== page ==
From 1948 right up until the 1970s, Otis was also using black buttons with illuminating halos; they were either rounded, square, or triangle shaped. The triangle shaped buttons are for hall stations only. These buttons used vacuum tubes so that the passenger would only lightly touch the button to go to his or her floor, which are actually worked by completing a circuit when your finger comes into contact with the button. This all works through a spring behind the touch plate that runs to the Thyratron tube behind the button, which serves as the switching circuit and the light bulb. The square/triangle touch buttons were mostly used on the later Autotronic elevators.
The touch-sensitive buttons were discontinued later on as they were claimed to be a fire hazard. - that is to say heat from a fire can activate a landing call, and therefore cause a car to stop at that floor - this very scenario was demonstrated in the 1970s disaster film The Towering Inferno, when a car full of people escaping from the Promenade Room stops on the 81st floor skylobby where the fire is raging, resulting in their deaths.
Also, many elevators with touch sensitive buttons were modernized for the same reason as well as the fixtures not being ADA-compliant.
Rotodial indicators were first appeared in the 1940s or 1950s. These indicators have rotating disk with floor number printed on it. The disk is enclosed with a round glass and has an arrow on the center of the dial. When the elevator car is moving up, the disk rotates to the right and when the car moves down, the disk rotates to the left.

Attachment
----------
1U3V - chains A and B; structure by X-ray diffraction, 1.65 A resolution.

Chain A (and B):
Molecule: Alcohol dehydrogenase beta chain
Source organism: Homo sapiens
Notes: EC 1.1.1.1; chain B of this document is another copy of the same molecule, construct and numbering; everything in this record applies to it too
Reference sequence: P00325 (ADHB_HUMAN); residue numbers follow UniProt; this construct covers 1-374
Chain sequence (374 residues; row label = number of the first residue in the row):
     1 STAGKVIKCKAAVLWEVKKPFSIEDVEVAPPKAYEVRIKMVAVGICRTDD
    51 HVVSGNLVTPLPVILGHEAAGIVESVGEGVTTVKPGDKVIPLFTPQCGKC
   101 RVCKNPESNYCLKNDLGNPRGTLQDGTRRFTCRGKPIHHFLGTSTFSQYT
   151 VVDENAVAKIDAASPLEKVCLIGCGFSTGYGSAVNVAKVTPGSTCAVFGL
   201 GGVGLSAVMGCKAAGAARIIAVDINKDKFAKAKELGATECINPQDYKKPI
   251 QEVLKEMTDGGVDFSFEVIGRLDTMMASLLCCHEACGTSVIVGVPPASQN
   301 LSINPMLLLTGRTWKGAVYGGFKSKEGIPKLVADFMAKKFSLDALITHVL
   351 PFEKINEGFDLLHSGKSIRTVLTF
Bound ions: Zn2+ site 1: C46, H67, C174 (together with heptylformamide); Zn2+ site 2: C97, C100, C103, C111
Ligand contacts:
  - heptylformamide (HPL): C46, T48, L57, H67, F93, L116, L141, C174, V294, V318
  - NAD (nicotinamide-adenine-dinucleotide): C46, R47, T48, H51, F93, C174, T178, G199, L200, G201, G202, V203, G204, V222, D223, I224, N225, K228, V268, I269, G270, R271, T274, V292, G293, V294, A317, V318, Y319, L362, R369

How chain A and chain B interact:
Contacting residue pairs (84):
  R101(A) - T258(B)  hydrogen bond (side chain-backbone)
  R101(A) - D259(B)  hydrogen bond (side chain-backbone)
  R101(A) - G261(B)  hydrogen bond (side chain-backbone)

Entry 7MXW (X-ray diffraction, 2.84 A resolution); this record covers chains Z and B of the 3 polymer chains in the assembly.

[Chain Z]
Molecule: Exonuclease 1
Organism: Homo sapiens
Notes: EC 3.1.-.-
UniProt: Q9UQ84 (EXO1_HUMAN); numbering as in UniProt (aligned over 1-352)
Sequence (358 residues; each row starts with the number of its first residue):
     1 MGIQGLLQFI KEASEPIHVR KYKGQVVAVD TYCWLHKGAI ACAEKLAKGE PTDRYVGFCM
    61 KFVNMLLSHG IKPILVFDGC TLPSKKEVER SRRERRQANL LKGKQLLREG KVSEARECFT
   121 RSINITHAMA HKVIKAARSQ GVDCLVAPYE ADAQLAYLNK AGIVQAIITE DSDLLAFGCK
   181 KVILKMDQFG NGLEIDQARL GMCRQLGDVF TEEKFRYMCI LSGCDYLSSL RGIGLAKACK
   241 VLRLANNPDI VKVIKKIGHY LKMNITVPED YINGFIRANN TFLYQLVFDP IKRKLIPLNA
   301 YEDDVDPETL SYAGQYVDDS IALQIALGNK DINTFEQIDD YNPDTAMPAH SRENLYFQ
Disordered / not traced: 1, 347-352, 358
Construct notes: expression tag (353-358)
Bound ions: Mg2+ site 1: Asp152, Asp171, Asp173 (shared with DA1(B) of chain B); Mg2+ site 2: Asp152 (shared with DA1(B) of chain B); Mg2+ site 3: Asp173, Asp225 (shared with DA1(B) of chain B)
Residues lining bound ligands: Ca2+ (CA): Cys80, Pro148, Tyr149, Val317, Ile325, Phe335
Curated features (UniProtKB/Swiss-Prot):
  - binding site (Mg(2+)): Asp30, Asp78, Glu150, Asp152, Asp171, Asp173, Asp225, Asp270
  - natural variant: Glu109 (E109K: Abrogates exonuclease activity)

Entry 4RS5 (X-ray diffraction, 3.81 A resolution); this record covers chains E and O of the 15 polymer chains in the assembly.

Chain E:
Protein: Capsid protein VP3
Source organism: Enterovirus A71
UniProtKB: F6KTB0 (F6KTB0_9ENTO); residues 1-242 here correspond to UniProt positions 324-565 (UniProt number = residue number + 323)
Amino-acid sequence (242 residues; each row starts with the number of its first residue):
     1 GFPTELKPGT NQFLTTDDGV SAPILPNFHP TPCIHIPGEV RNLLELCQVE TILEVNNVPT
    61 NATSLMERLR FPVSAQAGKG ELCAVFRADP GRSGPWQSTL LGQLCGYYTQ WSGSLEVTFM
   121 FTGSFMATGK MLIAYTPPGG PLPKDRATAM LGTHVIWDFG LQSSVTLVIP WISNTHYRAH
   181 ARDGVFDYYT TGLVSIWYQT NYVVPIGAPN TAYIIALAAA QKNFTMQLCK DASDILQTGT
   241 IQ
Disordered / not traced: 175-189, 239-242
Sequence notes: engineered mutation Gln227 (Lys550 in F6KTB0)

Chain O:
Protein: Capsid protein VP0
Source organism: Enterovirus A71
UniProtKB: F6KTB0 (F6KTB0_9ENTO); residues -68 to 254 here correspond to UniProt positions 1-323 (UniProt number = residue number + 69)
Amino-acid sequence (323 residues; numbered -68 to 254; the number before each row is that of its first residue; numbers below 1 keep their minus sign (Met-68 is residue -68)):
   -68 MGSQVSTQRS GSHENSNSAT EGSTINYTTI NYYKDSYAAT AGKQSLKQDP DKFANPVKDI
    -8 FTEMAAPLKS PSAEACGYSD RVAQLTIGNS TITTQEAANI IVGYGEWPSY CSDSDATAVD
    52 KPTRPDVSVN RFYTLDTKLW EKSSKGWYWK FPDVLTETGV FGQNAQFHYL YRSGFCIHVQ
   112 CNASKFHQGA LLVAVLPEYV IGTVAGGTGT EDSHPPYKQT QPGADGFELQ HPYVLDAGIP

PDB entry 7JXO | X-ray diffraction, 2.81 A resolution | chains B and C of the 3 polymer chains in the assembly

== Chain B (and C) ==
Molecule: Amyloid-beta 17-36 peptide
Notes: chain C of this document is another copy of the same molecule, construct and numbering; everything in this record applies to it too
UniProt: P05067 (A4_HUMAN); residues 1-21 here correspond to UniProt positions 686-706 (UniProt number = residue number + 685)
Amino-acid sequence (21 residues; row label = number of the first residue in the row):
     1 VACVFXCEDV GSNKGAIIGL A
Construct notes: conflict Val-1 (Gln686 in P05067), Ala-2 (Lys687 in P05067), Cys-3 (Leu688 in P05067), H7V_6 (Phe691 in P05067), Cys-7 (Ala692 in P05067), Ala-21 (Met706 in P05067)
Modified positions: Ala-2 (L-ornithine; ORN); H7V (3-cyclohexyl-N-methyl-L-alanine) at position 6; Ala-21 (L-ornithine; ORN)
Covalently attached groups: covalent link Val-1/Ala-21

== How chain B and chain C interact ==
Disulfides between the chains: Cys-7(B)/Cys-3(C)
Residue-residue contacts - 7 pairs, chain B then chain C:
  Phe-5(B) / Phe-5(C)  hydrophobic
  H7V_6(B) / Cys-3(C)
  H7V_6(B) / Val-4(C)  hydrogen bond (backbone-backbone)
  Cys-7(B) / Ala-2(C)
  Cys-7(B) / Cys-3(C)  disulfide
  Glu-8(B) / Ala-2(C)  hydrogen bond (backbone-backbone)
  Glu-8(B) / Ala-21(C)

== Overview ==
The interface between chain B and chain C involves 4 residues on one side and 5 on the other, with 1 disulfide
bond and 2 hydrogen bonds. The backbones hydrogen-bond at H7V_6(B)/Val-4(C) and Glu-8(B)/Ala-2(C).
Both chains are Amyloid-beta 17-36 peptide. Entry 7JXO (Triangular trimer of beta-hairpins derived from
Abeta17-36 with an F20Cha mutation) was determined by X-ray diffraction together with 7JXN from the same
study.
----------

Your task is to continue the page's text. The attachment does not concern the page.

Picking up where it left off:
In some newer elevators, the Rotodial indicators are vertical roller type, which means that the number rolls upward when the car goes up and rolls down when the car goes down. Rotodial indicators usually have the typical Otis black call buttons below.
Also from the 1960s to the 1980s, Otis uses the "IEE indicator" in very few elevators at that time. IEE was not the model name, but was a separate company, standing for Industrial Electronic Engineers. This indicator was most likely custom made for Otis, or Otis bought the raw IEE indicators and mounted their faceplate/mounting hardware on it. This indicator is unique because the floor number display disappeared when the car passed between two floors. This type of indicator has a rack of 9 bulbs on each side of the display that sit behind a piece of film with numbers cut in it. A mirror directs the light towards the viewing screen, and you get the number of the floor. The IEE indicator is often called "Otis vanishing indicator" by several YouTube elevator enthusiasts.